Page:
NACCHO has multiple policy statements on immunization issues such as vaccine safety, third party billing, immunization information systems, and increasing vaccination rates. Please visit our Policy and Advocacy page to find NACCHO's immunization policy statements, located in the "Community Health" section. 

Vaccinations have been saving lives and preventing serious illness for centuries. Yet, thousands of people die and many more are hospitalized each year because of diseases like meningitis, whooping cough, and the flu that could have been prevented by vaccination. In these tough economic times, more families must choose between healthcare and other critical needs. Fortunately, the federal government program, Vaccines for Children (VFC), provides vaccines to eligible children and teens at no- or low-cost. NACCHO seeks to raise awareness among parents about this program, and local health departments can help.

NACCHO launched a campaign, with support from Sanofi Pasteur, to increase awareness of the VFC program and educate parents about how they can access no- or low-cost vaccines for their children and teens.  Campaign materials include radio Public Service Announcements (PSAs) in English and Spanish and radio interviews.  Posters and tear pads are available for local health departments to order and share with community partners.

Radio Public Service Announcements

These public service announcements have been airing on radio stations around the country, promoting Vaccines for Children. Visit our Toolbox to download the resources

In addition to the pre-recorded radio spots, a Microsoft Word document of the 30- and 60-second scripts is also available.  With these scripts, you can customize the PSA with your organization’s name and distribute to radio stations in your area for them to utilize as “live read” scripts.  If you would like to pursue this opportunity, we suggest the following:

  • Replace NACCHO’s information with your health department’s name plus a brief description (or “boilerplate”) on both scripts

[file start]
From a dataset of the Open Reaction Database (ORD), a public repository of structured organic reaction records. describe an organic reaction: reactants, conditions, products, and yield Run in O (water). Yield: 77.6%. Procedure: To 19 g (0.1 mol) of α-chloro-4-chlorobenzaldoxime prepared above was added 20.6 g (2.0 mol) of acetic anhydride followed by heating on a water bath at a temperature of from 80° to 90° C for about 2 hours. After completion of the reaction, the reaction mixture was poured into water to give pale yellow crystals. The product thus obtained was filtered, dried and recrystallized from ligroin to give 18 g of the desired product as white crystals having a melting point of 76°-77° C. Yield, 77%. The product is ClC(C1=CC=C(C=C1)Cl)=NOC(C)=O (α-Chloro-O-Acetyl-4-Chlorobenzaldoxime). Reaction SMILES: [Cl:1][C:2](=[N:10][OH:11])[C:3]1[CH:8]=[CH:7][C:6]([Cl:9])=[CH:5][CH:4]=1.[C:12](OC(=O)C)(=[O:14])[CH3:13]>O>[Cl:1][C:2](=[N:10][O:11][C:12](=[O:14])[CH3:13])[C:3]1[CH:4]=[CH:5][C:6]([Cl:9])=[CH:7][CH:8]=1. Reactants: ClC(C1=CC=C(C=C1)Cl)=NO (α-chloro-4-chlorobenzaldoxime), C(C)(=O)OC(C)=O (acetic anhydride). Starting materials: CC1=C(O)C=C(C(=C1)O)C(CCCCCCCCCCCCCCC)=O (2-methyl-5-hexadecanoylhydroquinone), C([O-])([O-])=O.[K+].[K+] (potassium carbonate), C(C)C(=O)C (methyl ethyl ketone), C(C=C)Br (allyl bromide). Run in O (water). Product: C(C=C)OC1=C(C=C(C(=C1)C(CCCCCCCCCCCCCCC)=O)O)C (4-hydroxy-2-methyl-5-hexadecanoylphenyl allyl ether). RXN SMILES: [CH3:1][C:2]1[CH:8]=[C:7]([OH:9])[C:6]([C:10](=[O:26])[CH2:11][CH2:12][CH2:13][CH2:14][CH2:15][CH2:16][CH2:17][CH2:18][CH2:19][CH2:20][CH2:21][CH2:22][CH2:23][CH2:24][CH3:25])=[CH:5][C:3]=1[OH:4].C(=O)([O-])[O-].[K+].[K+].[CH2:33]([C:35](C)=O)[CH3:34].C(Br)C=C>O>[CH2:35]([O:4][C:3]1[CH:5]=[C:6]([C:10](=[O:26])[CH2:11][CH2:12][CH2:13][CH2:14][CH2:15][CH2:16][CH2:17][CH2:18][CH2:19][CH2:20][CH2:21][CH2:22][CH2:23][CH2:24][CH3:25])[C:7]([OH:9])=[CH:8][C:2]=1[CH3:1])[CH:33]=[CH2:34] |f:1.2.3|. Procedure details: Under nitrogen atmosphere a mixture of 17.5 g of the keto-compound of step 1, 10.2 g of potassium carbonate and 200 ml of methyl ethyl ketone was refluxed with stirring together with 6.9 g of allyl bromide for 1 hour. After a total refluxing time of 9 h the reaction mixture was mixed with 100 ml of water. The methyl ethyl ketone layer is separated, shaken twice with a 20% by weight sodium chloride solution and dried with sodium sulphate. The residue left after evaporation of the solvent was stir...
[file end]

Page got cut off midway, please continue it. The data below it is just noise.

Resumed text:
• Have someone read both scripts and time them to ensure that they do not exceed 30 and 60 seconds, respectively
  • If needed, edit your health department’s information to reduce the running time
  • Print the scripts on your letterhead and send to radio stations in your area, with a cover note explaining the importance of promoting the Vaccines for Children program and requesting that they read the 30- or 60-second PSA on the air

Posters and Tear Pads

Free posters and pads of tear-off sheets are now available for ordering. Place these printed materials in your health department and clinics and share them with your community partners.

In September 2007, CDC distributed $20 million of Section 317 Immunization Program funds through the Adult Hepatitis B Vaccination Initiative (the Initiative) to enable local health departments and partners to provide free adult hepatitis B virus vaccine for adult clients at disproportionate risk for incident hepatitis B infection. In 2009–2010, NACCHO conducted a formative evaluationof the Initiative at 10 select local health departments. Through this evaluation, these local health departments identified the successes, challenges, and lessons learned that others can use to guide their own vaccination efforts for high-risk adult populations. While the project concluded in late 2010, valuable resources are still available to help local health departments with hepatitis B vaccination and general adult vaccination planning.